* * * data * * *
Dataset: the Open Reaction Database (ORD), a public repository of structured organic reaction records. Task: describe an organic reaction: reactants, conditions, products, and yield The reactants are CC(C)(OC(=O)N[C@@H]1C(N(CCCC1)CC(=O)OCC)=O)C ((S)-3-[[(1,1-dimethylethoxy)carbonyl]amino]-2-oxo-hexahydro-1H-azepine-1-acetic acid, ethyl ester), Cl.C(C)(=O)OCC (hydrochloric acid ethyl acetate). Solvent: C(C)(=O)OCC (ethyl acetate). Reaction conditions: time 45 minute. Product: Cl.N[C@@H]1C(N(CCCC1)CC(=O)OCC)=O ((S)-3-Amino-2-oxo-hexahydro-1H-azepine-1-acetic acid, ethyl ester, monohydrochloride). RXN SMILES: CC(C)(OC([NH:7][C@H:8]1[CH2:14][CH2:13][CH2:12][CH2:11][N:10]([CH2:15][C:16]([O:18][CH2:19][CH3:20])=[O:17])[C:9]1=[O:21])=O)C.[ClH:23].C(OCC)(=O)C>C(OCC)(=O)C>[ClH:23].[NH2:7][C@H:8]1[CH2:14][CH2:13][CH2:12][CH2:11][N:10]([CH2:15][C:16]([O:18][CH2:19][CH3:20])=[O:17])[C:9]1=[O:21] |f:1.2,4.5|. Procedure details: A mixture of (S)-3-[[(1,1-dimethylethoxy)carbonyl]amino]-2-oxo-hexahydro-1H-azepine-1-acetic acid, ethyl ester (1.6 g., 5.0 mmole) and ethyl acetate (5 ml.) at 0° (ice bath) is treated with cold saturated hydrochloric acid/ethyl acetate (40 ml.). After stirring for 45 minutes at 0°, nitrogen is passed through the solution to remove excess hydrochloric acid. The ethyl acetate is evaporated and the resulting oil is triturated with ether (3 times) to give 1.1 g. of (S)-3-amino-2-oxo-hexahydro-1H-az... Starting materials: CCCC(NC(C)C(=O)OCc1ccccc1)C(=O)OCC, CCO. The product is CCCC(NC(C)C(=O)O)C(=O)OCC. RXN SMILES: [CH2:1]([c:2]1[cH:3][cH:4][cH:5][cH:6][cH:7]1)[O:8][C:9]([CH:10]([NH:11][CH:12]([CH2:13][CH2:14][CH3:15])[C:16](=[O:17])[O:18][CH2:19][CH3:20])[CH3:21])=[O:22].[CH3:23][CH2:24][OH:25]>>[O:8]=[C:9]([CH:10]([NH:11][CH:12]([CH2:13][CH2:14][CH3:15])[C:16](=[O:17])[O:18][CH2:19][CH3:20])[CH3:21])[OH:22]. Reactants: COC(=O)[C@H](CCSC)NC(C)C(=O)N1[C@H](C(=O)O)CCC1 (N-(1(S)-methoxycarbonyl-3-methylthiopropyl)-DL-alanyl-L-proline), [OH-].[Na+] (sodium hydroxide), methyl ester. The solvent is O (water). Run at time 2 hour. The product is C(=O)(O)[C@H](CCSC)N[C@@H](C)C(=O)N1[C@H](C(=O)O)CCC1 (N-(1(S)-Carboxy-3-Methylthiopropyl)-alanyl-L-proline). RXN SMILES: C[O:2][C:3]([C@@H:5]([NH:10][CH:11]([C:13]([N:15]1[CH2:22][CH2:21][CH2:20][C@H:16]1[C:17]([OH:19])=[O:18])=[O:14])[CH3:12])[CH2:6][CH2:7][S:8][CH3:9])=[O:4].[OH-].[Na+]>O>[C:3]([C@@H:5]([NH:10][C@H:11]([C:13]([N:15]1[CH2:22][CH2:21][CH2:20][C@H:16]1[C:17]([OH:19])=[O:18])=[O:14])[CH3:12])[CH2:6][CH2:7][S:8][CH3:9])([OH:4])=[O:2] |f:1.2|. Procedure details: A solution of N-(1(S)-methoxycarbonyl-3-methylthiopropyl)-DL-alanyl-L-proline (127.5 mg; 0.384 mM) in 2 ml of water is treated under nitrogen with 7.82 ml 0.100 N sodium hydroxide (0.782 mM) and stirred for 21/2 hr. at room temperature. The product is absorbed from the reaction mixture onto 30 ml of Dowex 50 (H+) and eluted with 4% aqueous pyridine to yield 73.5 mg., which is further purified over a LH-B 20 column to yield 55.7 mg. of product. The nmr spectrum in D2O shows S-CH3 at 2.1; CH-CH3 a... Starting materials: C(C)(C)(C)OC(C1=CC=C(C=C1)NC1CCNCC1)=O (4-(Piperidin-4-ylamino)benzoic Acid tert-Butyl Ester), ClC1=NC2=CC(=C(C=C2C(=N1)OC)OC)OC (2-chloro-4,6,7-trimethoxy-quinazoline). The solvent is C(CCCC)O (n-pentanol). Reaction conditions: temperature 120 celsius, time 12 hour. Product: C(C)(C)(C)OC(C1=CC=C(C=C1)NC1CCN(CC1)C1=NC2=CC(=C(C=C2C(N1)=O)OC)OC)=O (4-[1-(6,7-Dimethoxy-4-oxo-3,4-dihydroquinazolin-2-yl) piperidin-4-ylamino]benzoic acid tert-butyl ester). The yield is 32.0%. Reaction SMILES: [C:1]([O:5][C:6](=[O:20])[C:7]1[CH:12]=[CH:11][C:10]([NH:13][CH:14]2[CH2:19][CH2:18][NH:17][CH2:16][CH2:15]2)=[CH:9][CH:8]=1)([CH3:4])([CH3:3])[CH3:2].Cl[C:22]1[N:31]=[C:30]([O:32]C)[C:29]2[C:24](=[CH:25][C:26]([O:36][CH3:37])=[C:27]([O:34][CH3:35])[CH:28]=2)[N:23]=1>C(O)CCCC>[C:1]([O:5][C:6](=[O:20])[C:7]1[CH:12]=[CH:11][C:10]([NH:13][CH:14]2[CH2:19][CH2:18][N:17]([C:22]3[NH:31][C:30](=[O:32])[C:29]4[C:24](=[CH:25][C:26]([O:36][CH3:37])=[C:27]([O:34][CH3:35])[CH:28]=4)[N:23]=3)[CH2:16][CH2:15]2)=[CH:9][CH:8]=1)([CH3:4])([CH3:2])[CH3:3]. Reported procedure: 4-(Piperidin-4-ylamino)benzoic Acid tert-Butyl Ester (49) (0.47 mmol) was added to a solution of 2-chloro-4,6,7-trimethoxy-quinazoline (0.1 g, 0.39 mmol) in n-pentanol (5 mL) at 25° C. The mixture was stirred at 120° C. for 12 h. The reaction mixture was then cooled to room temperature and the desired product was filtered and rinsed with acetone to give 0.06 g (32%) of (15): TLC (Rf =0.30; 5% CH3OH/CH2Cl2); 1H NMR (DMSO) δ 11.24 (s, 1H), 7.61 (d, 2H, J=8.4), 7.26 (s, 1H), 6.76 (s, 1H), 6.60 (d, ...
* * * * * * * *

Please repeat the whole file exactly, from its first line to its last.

Dataset: the Open Reaction Database (ORD), a public repository of structured organic reaction records. Task: describe an organic reaction: reactants, conditions, products, and yield The reactants are CC(C)(OC(=O)N[C@@H]1C(N(CCCC1)CC(=O)OCC)=O)C ((S)-3-[[(1,1-dimethylethoxy)carbonyl]amino]-2-oxo-hexahydro-1H-azepine-1-acetic acid, ethyl ester), Cl.C(C)(=O)OCC (hydrochloric acid ethyl acetate). Solvent: C(C)(=O)OCC (ethyl acetate). Reaction conditions: time 45 minute. Product: Cl.N[C@@H]1C(N(CCCC1)CC(=O)OCC)=O ((S)-3-Amino-2-oxo-hexahydro-1H-azepine-1-acetic acid, ethyl ester, monohydrochloride). RXN SMILES: CC(C)(OC([NH:7][C@H:8]1[CH2:14][CH2:13][CH2:12][CH2:11][N:10]([CH2:15][C:16]([O:18][CH2:19][CH3:20])=[O:17])[C:9]1=[O:21])=O)C.[ClH:23].C(OCC)(=O)C>C(OCC)(=O)C>[ClH:23].[NH2:7][C@H:8]1[CH2:14][CH2:13][CH2:12][CH2:11][N:10]([CH2:15][C:16]([O:18][CH2:19][CH3:20])=[O:17])[C:9]1=[O:21] |f:1.2,4.5|. Procedure details: A mixture of (S)-3-[[(1,1-dimethylethoxy)carbonyl]amino]-2-oxo-hexahydro-1H-azepine-1-acetic acid, ethyl ester (1.6 g., 5.0 mmole) and ethyl acetate (5 ml.) at 0° (ice bath) is treated with cold saturated hydrochloric acid/ethyl acetate (40 ml.). After stirring for 45 minutes at 0°, nitrogen is passed through the solution to remove excess hydrochloric acid. The ethyl acetate is evaporated and the resulting oil is triturated with ether (3 times) to give 1.1 g. of (S)-3-amino-2-oxo-hexahydro-1H-az... Starting materials: CCCC(NC(C)C(=O)OCc1ccccc1)C(=O)OCC, CCO. The product is CCCC(NC(C)C(=O)O)C(=O)OCC. RXN SMILES: [CH2:1]([c:2]1[cH:3][cH:4][cH:5][cH:6][cH:7]1)[O:8][C:9]([CH:10]([NH:11][CH:12]([CH2:13][CH2:14][CH3:15])[C:16](=[O:17])[O:18][CH2:19][CH3:20])[CH3:21])=[O:22].[CH3:23][CH2:24][OH:25]>>[O:8]=[C:9]([CH:10]([NH:11][CH:12]([CH2:13][CH2:14][CH3:15])[C:16](=[O:17])[O:18][CH2:19][CH3:20])[CH3:21])[OH:22]. Reactants: COC(=O)[C@H](CCSC)NC(C)C(=O)N1[C@H](C(=O)O)CCC1 (N-(1(S)-methoxycarbonyl-3-methylthiopropyl)-DL-alanyl-L-proline), [OH-].[Na+] (sodium hydroxide), methyl ester. The solvent is O (water). Run at time 2 hour. The product is C(=O)(O)[C@H](CCSC)N[C@@H](C)C(=O)N1[C@H](C(=O)O)CCC1 (N-(1(S)-Carboxy-3-Methylthiopropyl)-alanyl-L-proline). RXN SMILES: C[O:2][C:3]([C@@H:5]([NH:10][CH:11]([C:13]([N:15]1[CH2:22][CH2:21][CH2:20][C@H:16]1[C:17]([OH:19])=[O:18])=[O:14])[CH3:12])[CH2:6][CH2:7][S:8][CH3:9])=[O:4].[OH-].[Na+]>O>[C:3]([C@@H:5]([NH:10][C@H:11]([C:13]([N:15]1[CH2:22][CH2:21][CH2:20][C@H:16]1[C:17]([OH:19])=[O:18])=[O:14])[CH3:12])[CH2:6][CH2:7][S:8][CH3:9])([OH:4])=[O:2] |f:1.2|. Procedure details: A solution of N-(1(S)-methoxycarbonyl-3-methylthiopropyl)-DL-alanyl-L-proline (127.5 mg; 0.384 mM) in 2 ml of water is treated under nitrogen with 7.82 ml 0.100 N sodium hydroxide (0.782 mM) and stirred for 21/2 hr. at room temperature. The product is absorbed from the reaction mixture onto 30 ml of Dowex 50 (H+) and eluted with 4% aqueous pyridine to yield 73.5 mg., which is further purified over a LH-B 20 column to yield 55.7 mg. of product. The nmr spectrum in D2O shows S-CH3 at 2.1; CH-CH3 a... Starting materials: C(C)(C)(C)OC(C1=CC=C(C=C1)NC1CCNCC1)=O (4-(Piperidin-4-ylamino)benzoic Acid tert-Butyl Ester), ClC1=NC2=CC(=C(C=C2C(=N1)OC)OC)OC (2-chloro-4,6,7-trimethoxy-quinazoline). The solvent is C(CCCC)O (n-pentanol). Reaction conditions: temperature 120 celsius, time 12 hour. Product: C(C)(C)(C)OC(C1=CC=C(C=C1)NC1CCN(CC1)C1=NC2=CC(=C(C=C2C(N1)=O)OC)OC)=O (4-[1-(6,7-Dimethoxy-4-oxo-3,4-dihydroquinazolin-2-yl) piperidin-4-ylamino]benzoic acid tert-butyl ester). The yield is 32.0%. Reaction SMILES: [C:1]([O:5][C:6](=[O:20])[C:7]1[CH:12]=[CH:11][C:10]([NH:13][CH:14]2[CH2:19][CH2:18][NH:17][CH2:16][CH2:15]2)=[CH:9][CH:8]=1)([CH3:4])([CH3:3])[CH3:2].Cl[C:22]1[N:31]=[C:30]([O:32]C)[C:29]2[C:24](=[CH:25][C:26]([O:36][CH3:37])=[C:27]([O:34][CH3:35])[CH:28]=2)[N:23]=1>C(O)CCCC>[C:1]([O:5][C:6](=[O:20])[C:7]1[CH:12]=[CH:11][C:10]([NH:13][CH:14]2[CH2:19][CH2:18][N:17]([C:22]3[NH:31][C:30](=[O:32])[C:29]4[C:24](=[CH:25][C:26]([O:36][CH3:37])=[C:27]([O:34][CH3:35])[CH:28]=4)[N:23]=3)[CH2:16][CH2:15]2)=[CH:9][CH:8]=1)([CH3:4])([CH3:2])[CH3:3]. Reported procedure: 4-(Piperidin-4-ylamino)benzoic Acid tert-Butyl Ester (49) (0.47 mmol) was added to a solution of 2-chloro-4,6,7-trimethoxy-quinazoline (0.1 g, 0.39 mmol) in n-pentanol (5 mL) at 25° C. The mixture was stirred at 120° C. for 12 h. The reaction mixture was then cooled to room temperature and the desired product was filtered and rinsed with acetone to give 0.06 g (32%) of (15): TLC (Rf =0.30; 5% CH3OH/CH2Cl2); 1H NMR (DMSO) δ 11.24 (s, 1H), 7.61 (d, 2H, J=8.4), 7.26 (s, 1H), 6.76 (s, 1H), 6.60 (d, ...